- Unse pyaar ho gaya (Lata/Baadal, 1951) (Madhubala)
- Tujhe kho diya humne paane ke baad (Lata/Aan, 1952) (Nadira)
- Tu kyoon mujhko pukaare (Lata/Mayur Pankh, 1954) (Sumitra Devi)
- Mar gaye hum jeete ji (Lata/Shabab, 1954) (Nutan)
- Marna teri gali mein (Lata/Shabab, 1954) (Nutan)
- Nigaahen mili aur tum muskuraaye (Asha/Aab-e-Hayaat, 1955) (Shashikala)
- Jhoomti hai nazar jhoomta hai pyaar (Rafi, Asha/Hatimtai, 1956) (Jairaj)
- Parwardigaar-e-aalam tera hi hai sahaara (Rafi/Hatimtai, 1956) (Jairaj)
- Na jaane tum kaun meri aankhon mein sama gaye (Lata/Patrani, 1956) (Vyjayanthimala)
- Aaye bahaar ban ke lubha kar chale gaye (Rafi/Raj Hatth, 1956) (Pradeep Kumar)
- Mere sapne mein aana re sajna (Lata/Raj Hatth, 1956) (Madhubala)
- Ye waada karo chaand ke saamne (Mukesh, Lata/Raj Hatth, 1956) (Pradeep Kumar and Madhubala)
- Tum sang laage piya more naina (Lata/Taj, 1956) (Vyjayanthimala)
- Jeevan ki beena ke taar bole (Lata/Rani Rupmati, 1957) (Nirupa Roy)
- Tum ek baar muhabbat ka imtihaan to lo (Rafi/Babar, 1960) (Sohan Kapila)
- Do sitaaron ka zameen par hai milan aaj ki raat (Rafi, Lata/Kohinoor, 1960) (Meena Kumari and Dilip Kumar)
- Madhuban mein Radhika naache re (Rafi/Kohinoor, 1960) (Dilip Kumar)
- O pavan veg ke udne waale ghode (Lata/Jai Chittor, 1961) (Nirupa Roy)
- Ehsaan tera hoga mujh par (Rafi/Junglee, 1961) (Shammi Kapoor)
- Aaj madhuvaataas dole (Mahendra, Lata/Stree, 1961) (V Shantaram)
- Kaun ho tum kaun ho (Mahendra/Stree, 1961) (V Shantaram)
- Teri duniya se door chale hoke majboor (Rafi, Lata/Zabak, 1961) (Shyama)
- Aaja re deewaane lagi dil ki bujhaane (Asha/Razia Sultana, 1963) (Nirupa Roy)
- Jo baat tujh mein hai teri tasweer mein naheen (Rafi/Taj Mahal, 1963) (Pradeep Kumar)
- Jo waada kiya wo nibhaana padega (Rafi, Lata/Taj Mahal, 1963) (Pradeep Kumar and Beena Rai)
- Baad muddat ke wo ghadi aayi (Rafi, Suman/Jahan Ara, 1964) (Mala Sinha)
- Haal-e-dil yoon unhen sunaaya gaya (Lata/Jahan Ara, 1964) (Mala Sinha)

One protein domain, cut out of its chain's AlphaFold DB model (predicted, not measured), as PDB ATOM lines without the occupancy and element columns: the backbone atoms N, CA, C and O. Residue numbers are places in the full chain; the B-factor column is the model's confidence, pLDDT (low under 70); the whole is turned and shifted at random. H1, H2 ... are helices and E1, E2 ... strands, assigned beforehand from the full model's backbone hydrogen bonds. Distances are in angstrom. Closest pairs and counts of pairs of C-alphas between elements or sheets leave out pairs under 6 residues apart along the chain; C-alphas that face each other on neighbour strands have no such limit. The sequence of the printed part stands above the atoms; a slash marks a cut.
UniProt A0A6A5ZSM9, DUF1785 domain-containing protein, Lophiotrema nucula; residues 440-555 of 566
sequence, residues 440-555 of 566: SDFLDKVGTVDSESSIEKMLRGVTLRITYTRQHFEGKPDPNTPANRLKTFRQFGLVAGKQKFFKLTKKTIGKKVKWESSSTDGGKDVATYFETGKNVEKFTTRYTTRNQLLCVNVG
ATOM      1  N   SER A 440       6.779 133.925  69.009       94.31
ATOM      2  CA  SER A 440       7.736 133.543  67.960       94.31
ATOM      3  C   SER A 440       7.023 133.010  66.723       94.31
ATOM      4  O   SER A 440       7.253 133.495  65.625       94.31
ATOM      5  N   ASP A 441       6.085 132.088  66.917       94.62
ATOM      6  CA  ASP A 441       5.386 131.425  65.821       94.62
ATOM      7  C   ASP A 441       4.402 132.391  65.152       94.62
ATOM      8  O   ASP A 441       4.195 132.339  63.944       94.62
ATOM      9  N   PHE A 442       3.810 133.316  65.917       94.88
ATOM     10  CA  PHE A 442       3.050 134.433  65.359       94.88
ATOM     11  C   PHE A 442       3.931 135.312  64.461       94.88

- Jaane waale zara hoshiyaar yahaan ke hum hain Rajkumar (Rafi/Raj Kumar, 1964) (Shammi Kapoor)
- Bahaaro phool barsao mera mehboob aaya hai (Rafi/Suraj, 1966) (Rajendra Kumar)
- Dekho mera dil machal gaya (Sharda/Suraj, 1966) (Vyjayanthimala)
- Sharaabi sharaabi ye saawan ka mausam (Suman/Noor Jahan, 1968) (Meena Kumari)
- Aye dil-e-naadaan (Lata/Razia Sultan/1983) (Hema Malini)
Now about that couple mentioned earlier. In Anarkali (1953), Pradeep Kumar was Emperor Akbar’s son, Prince Salim (who later became Emperor Jahangir). In the narrative, Bina Rai (Anarkali) was his girlfriend who was buried alive near the end of the feature. It appears that Salim told his father Akbar that no matter what, he would come back again, next time as Akbar’s grandson. Not only that, he would get the same Bina Rai, and what’s more, they would sing away their hearts, go figure. That actually happened. Ten years later in Taj Mahal (1963), Pradeep Kumar became Shah Jahan, that is, Akbar’s grandson and Jahangir’s son, while Bina Rai became his queen, Mumtaz Mahal. That father-son conversation is apocryphal I know, but then so are the narratives of the films themselves.
Originally published in DNA Jaipur on 16 September 2018, page 13 http://epaper2.dnaindia.com/index.php?mod=1&pgnum=1&edcode=131002&pagedate=2018-09-16
Featured image on top: from Ehsaan tera hoga mujh par